United States District Court, E.D. North Carolina, Southern Division
LOUISE W. FLANAGAN, District Judge.
This matter comes before the court on petitioner's motion for reconsideration (DE 78) of the court's dismissal of his 28 U.S.C. § 2255 to vacate, set aside, or correct sentence, pursuant to United States v. Simmons , 649 F.3d 237 (4th Cir. 2011). The court held this matter in abeyance pending decision in Miller v. United States , 735 F.3d 141 (4th Cir. 2013), and then directed supplemental briefing, which has been received. In this posture, the matter is ripe for ruling. For the reasons stated below, petitioner's motion for reconsideration will be DENIED.
On March 29, 2010, petitioner pled guilty with a plea agreement, to one count of felon in possession of firearm. On August 16, 2010, petitioner was sentenced to a term of imprisonment of 105 months imprisonment, and the judgment of the court was affirmed on appeal. On July 11, 2012, petitioner filed the instant motion to vacate, set aside or correct his sentence under 28 U.S.C. § 2255, arguing that under Simmons, the predicate state offenses underlying his 2003 prior felon in possession of firearm conviction, upon which his present conviction was based, do not qualify as felony convictions. The government moved to dismiss on grounds that (1) petitioner waived his right to bring a § 2255 petition in his plea agreement, and (2) the petition is without merit. The court dismissed the petition on the basis of waiver in the plea agreement. Petitioner asks the court to reconsider its ruling in light of Miller, and the government urges the court to deny the motion on grounds previously raised.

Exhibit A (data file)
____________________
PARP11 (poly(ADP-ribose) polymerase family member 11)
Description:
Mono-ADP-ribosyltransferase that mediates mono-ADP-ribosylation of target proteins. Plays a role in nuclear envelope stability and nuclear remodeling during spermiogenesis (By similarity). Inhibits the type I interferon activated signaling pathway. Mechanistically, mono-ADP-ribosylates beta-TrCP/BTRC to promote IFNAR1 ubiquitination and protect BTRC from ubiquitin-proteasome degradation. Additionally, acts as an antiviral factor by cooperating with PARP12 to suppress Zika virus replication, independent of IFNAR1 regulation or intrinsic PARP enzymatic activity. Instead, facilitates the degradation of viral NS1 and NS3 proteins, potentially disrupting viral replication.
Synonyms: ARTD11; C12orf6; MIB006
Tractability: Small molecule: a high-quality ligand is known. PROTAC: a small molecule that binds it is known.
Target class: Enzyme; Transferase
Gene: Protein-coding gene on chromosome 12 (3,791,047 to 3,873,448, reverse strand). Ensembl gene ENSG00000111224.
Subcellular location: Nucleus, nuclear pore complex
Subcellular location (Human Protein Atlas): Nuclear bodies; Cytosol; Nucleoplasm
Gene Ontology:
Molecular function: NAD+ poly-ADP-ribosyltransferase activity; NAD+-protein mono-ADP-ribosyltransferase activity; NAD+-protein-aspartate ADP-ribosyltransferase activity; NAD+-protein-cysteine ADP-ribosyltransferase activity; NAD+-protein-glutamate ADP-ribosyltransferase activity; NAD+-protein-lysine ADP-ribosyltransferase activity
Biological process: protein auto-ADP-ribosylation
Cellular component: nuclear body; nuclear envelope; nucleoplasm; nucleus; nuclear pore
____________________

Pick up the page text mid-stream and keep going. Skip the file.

The court need not revisit the waiver analysis provided in the court's prior order, in light of Miller, where an alternative basis support's the court's judgment dismissing the § 2255 petition. In particular, petitioner's claim under Simmons is without merit. Petitioner's conviction was based upon a 2003 felon-in-possession conviction which carried a term of imprisonment exceeding one year. See 7:03-CR-92-1F. Whether that 2003 conviction would be invalid now based upon the reasoning in Simmons is immaterial to the present felon-in-possession conviction. See United States v. Neal, 458 Fed.Appx. 246, 248 (4th Cir. 2011) (citing United States v. Kahoe , 134 F.3d 1230, 1235 (4th Cir. 1998)). Accordingly, the court denies the motion for reconsideration.
For the foregoing reasons, the court DENIES petitioner's motion ...